Do you use the word tea to describe your evening meal instead of dinner?
Well, we are sorry to be the bearer of bad (and surely shocking) news – a royal you are not. That is, according to social anthropologist and author Kate Fox.
The British author of Watching the English: The Hidden Rules of English Behaviour has revealed the words that the Duke and Duchess of Cambridge would never use. And “tea” is one of them.
While we’re emulating royals, here’s how you parent like one. (Post continues after podcast)
While we find some of these class-indicators compiled by Diply strange, others are hard to argue with. And what would we commoners know anyway?
So next time you’re having a dinner party and don’t want to give away your working class origins, remember to avoid these words.
1. Mum and dad.
While we stopped calling our parents ‘mummy and daddy’ as children, they are the only terms royals use, apparently. Don’t believe us? Then you didn’t hear Prince Charles’ tribute to his ‘mummy’ the Queen at a celebration of her Diamond Jubilee.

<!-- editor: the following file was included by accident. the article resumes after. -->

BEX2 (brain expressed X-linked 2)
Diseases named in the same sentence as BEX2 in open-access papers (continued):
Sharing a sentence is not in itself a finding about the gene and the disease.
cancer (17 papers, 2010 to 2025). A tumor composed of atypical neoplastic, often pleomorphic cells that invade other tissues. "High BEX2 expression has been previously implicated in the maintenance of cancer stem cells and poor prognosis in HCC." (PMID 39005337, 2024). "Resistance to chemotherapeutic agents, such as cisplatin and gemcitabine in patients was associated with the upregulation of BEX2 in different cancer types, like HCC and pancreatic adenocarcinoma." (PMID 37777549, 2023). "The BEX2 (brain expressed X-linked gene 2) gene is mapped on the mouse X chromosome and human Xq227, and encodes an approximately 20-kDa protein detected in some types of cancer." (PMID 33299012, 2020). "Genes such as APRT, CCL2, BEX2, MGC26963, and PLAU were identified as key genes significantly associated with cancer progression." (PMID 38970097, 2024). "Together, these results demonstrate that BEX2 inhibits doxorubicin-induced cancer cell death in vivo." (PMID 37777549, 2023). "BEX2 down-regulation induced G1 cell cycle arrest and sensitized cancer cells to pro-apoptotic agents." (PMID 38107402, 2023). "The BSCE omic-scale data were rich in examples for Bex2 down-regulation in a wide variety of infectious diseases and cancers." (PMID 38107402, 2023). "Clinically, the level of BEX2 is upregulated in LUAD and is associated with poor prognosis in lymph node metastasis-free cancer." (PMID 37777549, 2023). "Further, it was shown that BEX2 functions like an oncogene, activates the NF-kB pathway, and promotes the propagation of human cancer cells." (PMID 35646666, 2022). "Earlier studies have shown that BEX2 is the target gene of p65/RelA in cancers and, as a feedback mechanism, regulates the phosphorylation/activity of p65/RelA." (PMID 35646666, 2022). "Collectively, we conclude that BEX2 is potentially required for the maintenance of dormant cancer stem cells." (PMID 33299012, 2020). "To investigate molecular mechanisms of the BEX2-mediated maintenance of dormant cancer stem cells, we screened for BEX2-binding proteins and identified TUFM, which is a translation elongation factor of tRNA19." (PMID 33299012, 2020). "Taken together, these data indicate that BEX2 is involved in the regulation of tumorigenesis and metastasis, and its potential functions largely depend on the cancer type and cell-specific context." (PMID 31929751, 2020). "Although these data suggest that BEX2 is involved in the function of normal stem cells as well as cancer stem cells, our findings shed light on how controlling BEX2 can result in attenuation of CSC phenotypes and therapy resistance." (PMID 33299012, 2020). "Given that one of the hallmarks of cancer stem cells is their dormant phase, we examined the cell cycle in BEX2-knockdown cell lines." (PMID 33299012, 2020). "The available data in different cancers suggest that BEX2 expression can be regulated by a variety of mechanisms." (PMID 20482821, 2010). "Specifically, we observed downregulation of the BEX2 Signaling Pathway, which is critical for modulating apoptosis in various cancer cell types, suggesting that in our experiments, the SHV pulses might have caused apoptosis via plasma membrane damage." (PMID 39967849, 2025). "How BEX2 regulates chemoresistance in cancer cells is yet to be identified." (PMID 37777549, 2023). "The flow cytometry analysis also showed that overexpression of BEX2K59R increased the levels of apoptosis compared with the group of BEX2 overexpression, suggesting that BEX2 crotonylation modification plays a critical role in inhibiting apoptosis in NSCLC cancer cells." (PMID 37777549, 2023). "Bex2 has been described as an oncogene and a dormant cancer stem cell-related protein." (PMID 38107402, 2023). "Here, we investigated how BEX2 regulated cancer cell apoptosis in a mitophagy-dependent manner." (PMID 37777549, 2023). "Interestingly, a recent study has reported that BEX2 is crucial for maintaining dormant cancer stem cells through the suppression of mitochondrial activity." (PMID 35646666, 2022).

What? You thought it was more polite to say ‘pardon’? No, apparently ‘pardon’ is a curse word in royal circles. You’re much better off asking ‘sorry?’ or even ‘sorry, what?’
To most people it’s a ‘portion’ of food, to the upper-class it’s a ‘helping’. So when the royals diet, we assume they keep an eye on their helping sizes.
Fox says because of the word toilet’s French origin, it is avoided. The word ‘loo’ or ‘lavatory’ is used instead. Somehow we really can’t image the Queen saying she’s off to the loo, but maybe that’s just because we can’t imagine the Queen talking about going to the bathroom at all.
Don’t compliment someone on their lovely perfume, describe it as their scent. You won’t sound creepy at all. We promise.